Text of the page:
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Inflation has soared to its highest levels in 40 years, Russia's invasion of Ukraine has caused experts to claim this is the end of globalization and supply chain disruptions continue to plague businesses. Faced with these challenges, the best chief executive officers will continue to rise above current strife so as to succeed on their terms.
In the book, Beyond Digital, Paul Leinwand and Mahadeva Matt Mani, both from accounting services giant, PwC, discuss how CEOs at some of America's most successful companies, transformed their businesses. Let's examine their findings.
Be prepared to stand apart
In Warren Buffett's first ever television interview, he explained why he decided to set up his business in Omaha, Nebraska, rather than Wall Street.
The Oracle suggested that he got enough news in the Cornhusker State to make the right decisions and maintain intellectual independence. Had Buffett set up shop in New York, he would have been sucked into a way of thinking advocated by Manhattan's so-called Masters Of The Universe.
The basis of this billionaire's edge is his acknowledgement that no matter your intentions, power or motivation? Your environment is the key driver of your behavior.
Will Thorndike titled his book, The Outsiders, because he found that many of the best CEOs were just that. These captains of industry compounded shareholder value at incredible rates and often did so away from major financial centers and always in very idiosyncratic ways.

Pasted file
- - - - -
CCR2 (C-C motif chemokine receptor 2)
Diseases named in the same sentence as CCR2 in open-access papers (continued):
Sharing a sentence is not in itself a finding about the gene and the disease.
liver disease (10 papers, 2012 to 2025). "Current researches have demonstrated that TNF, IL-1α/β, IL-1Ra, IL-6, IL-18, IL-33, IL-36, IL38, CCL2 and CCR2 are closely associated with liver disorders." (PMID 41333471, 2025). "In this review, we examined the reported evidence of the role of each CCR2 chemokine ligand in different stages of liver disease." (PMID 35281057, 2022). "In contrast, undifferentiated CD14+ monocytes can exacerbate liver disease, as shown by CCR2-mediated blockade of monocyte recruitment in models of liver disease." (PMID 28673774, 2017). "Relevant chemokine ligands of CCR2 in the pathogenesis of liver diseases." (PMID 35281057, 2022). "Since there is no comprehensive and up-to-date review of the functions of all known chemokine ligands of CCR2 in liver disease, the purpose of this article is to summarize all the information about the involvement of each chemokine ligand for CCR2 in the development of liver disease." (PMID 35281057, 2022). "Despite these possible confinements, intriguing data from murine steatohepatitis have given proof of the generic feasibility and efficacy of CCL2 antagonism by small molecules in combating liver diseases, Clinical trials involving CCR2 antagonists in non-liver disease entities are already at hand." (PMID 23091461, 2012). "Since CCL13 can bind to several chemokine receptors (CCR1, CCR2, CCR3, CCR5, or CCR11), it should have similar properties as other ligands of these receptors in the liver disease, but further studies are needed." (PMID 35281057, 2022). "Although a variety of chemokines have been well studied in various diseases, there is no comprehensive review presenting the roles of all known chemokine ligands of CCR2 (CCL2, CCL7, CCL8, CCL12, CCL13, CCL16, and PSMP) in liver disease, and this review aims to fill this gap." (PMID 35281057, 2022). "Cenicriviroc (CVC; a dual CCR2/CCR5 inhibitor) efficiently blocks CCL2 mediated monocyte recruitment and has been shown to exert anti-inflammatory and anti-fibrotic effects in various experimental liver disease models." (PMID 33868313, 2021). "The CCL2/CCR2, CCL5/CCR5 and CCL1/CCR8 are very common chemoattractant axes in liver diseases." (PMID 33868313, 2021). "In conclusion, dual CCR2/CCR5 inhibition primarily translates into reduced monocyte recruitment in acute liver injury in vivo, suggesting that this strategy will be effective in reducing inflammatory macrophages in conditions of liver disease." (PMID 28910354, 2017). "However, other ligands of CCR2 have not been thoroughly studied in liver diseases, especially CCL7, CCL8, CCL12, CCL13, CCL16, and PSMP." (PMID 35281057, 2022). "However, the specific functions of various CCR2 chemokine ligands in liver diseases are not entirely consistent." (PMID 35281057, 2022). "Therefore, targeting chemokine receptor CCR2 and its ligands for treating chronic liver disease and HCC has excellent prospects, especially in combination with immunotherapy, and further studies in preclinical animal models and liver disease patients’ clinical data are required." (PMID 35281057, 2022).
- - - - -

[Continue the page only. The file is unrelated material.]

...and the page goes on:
Start a circle
Everyone has their circle of competence. The true genius of great CEOs is understanding what their strengths are and leaning into them.When Dean Rogers' career in the NFL was drawing to a close, he had to think carefully about what his off-the-field career would look like. He leaned into his circle of competence and built the Home Helpers Group in Central Valley, California with immediate success. Understanding his circle of competence is the basis for his wins as a real estate investor.
The best CEOs search out their limits. They want to know what they don't know. They also want to know what their failings are, because they understand it can help make them better. They see negative feedback as an opportunity to get better, not as a sign of their inadequacy.
Know your weaknesses, use your strengths
Some weaknesses can be ignored. For instance, if you're an investor but can't understand a certain kind of business, it's best to move on rather than wasting time trying to figure out a format you may never get. However, there are things which are important to the running of your company that absolutely have to be fixed.The best leaders lean on their strengths to develop the skills they need to get better. For example, if a boss lacks creativity, but is disciplined, he or she can lean on that discipline to find ways to develop creativity.
Sir Isaac Newton, the great physicist who discovered the laws of gravity, famously said, "if I have seen further it is by standing on the shoulders of giants".
Success is about searching out those who are better than us, regardless of whether they are different in how they look, sound, act or think.
Are you experienced?
Royal Philips CEO, Frans van Houten, recounts how when he was appointed to head a new segment of the company, his then boss told him he was there, "to learn to lead people rather than just being a smart-ass in the class".
As head of the semiconductor business, he did not know much about the product. What he did have was a willingness to expose himself to experiences where he would be forced to adapt and learn. He was prepared to feel stupid in order to develop.
As a CEO, you should prize getting better over wanting to always feel like an expert. Be comfortable not being an expert everywhere, so you can learn more. The price of success is the willingness to challenge yourself.